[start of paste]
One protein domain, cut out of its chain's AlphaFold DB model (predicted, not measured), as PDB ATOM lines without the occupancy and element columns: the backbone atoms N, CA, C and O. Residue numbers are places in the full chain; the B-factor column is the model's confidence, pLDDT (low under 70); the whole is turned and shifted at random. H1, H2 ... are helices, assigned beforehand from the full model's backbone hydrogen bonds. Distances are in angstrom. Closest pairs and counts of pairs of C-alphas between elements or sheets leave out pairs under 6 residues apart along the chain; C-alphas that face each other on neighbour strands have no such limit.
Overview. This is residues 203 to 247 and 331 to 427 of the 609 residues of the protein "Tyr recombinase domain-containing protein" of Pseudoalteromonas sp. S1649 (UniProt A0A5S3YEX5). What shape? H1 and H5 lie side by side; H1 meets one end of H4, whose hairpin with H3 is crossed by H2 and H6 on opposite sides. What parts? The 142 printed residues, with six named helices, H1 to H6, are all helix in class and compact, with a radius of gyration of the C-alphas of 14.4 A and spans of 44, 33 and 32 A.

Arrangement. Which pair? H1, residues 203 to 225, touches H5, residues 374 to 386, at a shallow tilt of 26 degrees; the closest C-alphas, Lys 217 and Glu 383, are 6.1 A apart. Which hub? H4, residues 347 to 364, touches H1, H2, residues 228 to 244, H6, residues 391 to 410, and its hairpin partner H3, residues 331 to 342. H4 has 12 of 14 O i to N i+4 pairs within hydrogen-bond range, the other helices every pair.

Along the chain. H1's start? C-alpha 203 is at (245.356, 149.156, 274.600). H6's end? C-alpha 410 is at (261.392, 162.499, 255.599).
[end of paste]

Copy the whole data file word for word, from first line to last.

One protein domain, cut out of its chain's AlphaFold DB model (predicted, not measured), as PDB ATOM lines without the occupancy and element columns: the backbone atoms N, CA, C and O. Residue numbers are places in the full chain; the B-factor column is the model's confidence, pLDDT (low under 70); the whole is turned and shifted at random. H1, H2 ... are helices, assigned beforehand from the full model's backbone hydrogen bonds. Distances are in angstrom. Closest pairs and counts of pairs of C-alphas between elements or sheets leave out pairs under 6 residues apart along the chain; C-alphas that face each other on neighbour strands have no such limit.
Overview. This is residues 203 to 247 and 331 to 427 of the 609 residues of the protein "Tyr recombinase domain-containing protein" of Pseudoalteromonas sp. S1649 (UniProt A0A5S3YEX5). What shape? H1 and H5 lie side by side; H1 meets one end of H4, whose hairpin with H3 is crossed by H2 and H6 on opposite sides. What parts? The 142 printed residues, with six named helices, H1 to H6, are all helix in class and compact, with a radius of gyration of the C-alphas of 14.4 A and spans of 44, 33 and 32 A.

Arrangement. Which pair? H1, residues 203 to 225, touches H5, residues 374 to 386, at a shallow tilt of 26 degrees; the closest C-alphas, Lys 217 and Glu 383, are 6.1 A apart. Which hub? H4, residues 347 to 364, touches H1, H2, residues 228 to 244, H6, residues 391 to 410, and its hairpin partner H3, residues 331 to 342. H4 has 12 of 14 O i to N i+4 pairs within hydrogen-bond range, the other helices every pair.

Along the chain. H1's start? C-alpha 203 is at (245.356, 149.156, 274.600). H6's end? C-alpha 410 is at (261.392, 162.499, 255.599).